by Sharon Rondeau
Papadopoulos was referring to approximately 20 pages submitted to the Foreign Intelligence Surveillance Court (FISC) beginning in October 2016 to obtain permission to conduct surveillance on then-Trump campaign adviser Carter Page. The 20 pages remain classified, while over 400 pages of documentation presented to the court were released to Judicial Watch after it filed a lawsuit for them.
The primary “evidence” used to convince the court that surveillance of an American citizen was necessary was a “dossier” compiled by former British intelligence agent Christopher Steele at the behest of Fusion GPS, who contracted him on behalf of the DNC and Hillary Clinton campaign. The court was not advised that the dossier was a product of political opposition research.
Carter has not been charged with a crime and told Fox News’s Sean Hannity several weeks ago that no one from the Justice Department nor FBI has ever contacted him about his dealings with Russia. Page unsuccessfully sued a media conglomerate for allegedly defaming him and has since filed suit against the DNC for the same reason.
Papadopoulos was said by The New York Times in December to have been the catalyst of the FBI’s counterintelligence probe into the Trump campaign, a highly unusual move and one which many Republican members of Congress believe was politically-motivated.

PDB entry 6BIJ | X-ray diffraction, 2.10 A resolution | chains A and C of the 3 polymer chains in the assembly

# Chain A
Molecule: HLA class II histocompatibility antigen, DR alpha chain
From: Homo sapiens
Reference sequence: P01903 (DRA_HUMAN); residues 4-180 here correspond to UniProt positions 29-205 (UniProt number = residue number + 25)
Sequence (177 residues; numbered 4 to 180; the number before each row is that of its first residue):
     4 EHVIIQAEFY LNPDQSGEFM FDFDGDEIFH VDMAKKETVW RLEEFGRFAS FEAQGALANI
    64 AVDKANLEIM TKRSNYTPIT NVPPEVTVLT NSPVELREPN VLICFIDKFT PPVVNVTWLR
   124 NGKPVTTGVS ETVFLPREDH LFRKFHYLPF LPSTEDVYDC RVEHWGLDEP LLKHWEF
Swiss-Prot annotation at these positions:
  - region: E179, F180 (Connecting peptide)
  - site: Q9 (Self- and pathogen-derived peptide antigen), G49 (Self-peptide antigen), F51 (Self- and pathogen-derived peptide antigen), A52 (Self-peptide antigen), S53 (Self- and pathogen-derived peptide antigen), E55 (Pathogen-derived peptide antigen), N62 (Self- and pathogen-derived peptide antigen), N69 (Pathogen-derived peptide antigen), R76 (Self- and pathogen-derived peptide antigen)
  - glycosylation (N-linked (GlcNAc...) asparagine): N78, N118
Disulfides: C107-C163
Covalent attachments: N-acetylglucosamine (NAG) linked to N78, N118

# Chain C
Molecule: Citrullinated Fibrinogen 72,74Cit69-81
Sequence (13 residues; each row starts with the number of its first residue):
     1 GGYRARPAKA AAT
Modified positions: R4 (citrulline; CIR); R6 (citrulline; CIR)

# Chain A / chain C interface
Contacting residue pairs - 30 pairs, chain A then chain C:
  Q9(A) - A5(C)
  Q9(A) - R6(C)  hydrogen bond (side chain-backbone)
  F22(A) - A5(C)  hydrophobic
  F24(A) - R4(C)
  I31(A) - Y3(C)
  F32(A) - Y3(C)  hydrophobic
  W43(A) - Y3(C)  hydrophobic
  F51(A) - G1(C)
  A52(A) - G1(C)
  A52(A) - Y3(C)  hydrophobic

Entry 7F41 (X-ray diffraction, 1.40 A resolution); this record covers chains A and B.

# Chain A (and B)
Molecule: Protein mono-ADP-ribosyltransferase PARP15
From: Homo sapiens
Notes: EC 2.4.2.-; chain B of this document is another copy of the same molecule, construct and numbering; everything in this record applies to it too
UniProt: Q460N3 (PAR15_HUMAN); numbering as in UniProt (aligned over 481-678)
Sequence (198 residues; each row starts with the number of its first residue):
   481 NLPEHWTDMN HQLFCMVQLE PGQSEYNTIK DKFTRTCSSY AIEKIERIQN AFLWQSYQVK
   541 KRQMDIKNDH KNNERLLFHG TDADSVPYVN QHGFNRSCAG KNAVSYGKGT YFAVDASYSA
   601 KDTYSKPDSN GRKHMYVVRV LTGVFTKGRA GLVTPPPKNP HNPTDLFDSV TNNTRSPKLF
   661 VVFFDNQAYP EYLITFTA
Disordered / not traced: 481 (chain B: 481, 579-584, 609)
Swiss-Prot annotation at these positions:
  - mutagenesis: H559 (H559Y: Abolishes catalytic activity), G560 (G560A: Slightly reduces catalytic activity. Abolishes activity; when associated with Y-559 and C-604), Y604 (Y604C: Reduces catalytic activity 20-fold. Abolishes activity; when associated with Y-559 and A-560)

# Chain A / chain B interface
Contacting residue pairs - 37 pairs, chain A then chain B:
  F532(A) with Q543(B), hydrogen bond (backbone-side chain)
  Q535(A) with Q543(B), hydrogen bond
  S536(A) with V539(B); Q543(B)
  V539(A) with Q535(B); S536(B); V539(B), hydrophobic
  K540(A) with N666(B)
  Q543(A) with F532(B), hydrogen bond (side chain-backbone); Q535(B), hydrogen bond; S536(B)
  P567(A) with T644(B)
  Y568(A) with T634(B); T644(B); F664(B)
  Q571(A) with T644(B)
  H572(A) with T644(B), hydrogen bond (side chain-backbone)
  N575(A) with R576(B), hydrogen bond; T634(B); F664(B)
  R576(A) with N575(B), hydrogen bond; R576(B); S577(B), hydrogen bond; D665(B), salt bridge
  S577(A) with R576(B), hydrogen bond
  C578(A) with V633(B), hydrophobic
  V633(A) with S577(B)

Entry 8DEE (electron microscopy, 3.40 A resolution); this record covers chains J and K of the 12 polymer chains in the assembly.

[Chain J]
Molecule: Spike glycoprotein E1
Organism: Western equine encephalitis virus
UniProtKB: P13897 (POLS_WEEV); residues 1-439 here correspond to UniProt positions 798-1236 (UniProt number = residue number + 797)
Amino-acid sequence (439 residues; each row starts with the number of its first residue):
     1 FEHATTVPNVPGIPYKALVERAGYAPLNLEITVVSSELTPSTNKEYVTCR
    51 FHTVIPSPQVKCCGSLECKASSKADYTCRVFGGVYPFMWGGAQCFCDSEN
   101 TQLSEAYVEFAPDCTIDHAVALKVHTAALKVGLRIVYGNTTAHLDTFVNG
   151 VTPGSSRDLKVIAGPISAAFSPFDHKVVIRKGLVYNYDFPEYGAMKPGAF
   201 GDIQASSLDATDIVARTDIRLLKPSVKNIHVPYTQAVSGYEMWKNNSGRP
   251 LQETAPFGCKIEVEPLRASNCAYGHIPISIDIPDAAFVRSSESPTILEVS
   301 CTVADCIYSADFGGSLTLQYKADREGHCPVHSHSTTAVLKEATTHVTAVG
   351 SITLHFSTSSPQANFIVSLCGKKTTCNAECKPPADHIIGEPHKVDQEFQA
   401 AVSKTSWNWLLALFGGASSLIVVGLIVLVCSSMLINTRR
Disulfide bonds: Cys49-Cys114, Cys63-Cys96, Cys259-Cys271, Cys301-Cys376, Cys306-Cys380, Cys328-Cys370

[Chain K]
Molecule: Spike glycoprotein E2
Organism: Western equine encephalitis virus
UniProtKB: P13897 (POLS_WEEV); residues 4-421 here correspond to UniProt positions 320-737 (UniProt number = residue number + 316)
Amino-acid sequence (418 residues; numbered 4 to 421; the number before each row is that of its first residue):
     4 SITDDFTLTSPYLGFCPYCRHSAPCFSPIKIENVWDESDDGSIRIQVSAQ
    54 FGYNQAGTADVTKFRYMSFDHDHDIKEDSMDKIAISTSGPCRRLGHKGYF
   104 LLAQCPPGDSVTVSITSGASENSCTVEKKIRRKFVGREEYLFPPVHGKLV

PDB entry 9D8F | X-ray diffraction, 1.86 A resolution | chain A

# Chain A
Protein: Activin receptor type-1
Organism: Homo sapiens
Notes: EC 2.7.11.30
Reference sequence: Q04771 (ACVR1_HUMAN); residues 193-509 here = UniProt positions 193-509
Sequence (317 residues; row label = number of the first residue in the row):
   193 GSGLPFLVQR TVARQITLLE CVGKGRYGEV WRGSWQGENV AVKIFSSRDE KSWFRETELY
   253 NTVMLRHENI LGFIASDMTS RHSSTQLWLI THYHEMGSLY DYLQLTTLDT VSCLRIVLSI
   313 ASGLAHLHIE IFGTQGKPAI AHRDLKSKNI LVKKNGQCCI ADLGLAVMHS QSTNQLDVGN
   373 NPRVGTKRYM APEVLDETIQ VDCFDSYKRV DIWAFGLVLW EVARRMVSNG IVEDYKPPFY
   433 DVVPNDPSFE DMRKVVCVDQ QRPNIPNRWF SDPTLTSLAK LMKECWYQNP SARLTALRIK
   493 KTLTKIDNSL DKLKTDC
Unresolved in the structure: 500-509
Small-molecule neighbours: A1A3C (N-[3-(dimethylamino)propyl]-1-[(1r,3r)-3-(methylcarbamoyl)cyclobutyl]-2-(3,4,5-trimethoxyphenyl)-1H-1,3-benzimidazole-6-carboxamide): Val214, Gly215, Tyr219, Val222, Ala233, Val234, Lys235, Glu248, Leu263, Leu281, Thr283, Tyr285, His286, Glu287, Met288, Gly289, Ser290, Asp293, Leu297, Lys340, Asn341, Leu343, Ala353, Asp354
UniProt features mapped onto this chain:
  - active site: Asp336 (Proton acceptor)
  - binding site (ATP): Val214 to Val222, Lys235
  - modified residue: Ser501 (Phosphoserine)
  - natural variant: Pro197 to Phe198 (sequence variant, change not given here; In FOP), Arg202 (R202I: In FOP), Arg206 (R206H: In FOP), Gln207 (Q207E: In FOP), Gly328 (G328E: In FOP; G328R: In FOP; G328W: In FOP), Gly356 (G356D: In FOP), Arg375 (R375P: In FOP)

The 31-year-old energy consultant was said to have claimed that the Russians had “dirt” on Hillary Clinton, allegedly leading the FBI to open its probe focusing on whether or not anyone in the Trump campaign was “colluding” with the Kremlin.
Trump has repeatedly said that there was “no collusion,” and until recently, frequently decried the investigation, assumed last year by Special Counsel Robert Mueller as “a witch hunt.”
Further, Papadopoulos asked rhetorically, “Who on the campaign was interacting with those two campaigns? Me. Also, how would they know what was in FISA unless they were colluding with Obama? Bad look” [sic].
Last month, Trump pledged to release the 20 classified pages but tweeted three days later that he would have the DOJ’s inspector general review them before making them public. Trump additionally said that certain U.S. “allies” objected to their release, which NBC News reported was for “national security” reasons.
At the time, Trump declared that text messages exchanged between then-FBI Director James Comey and those in his circle be made public as well as FBI interview reports on DOJ official Bruce Ohr, who appears to have been actively engaged in procuring and disseminating information from the “dossier.”
Since testifying to two congressional committees last Thursday, Papadopoulos has drawn connections among Ohr’ Steele; a Maltese professor, Joseph Mifsud; and former Australian ambassador to the UK Alexander Downer. The latter two sought out Papadopoulos while he was developing an energy-consulting business in Europe, with Mifsud meeting with Papadopoulos in Rome and Downer in London.
On Friday morning, Papadopoulos told Fox & Friends co-host Brian Kilmeade that looking back, he now believes he was “framed in many ways” and should not have to face a sentence given the government’s disingenuousness.
There remain issues about his prosecution and the Trump-Russia probe he cannot divulge publicly, Papadopoulos said.
He will be a guest on “Tucker Carlson Tonight” at 8:00 p.m. EDT on the Fox News Channel.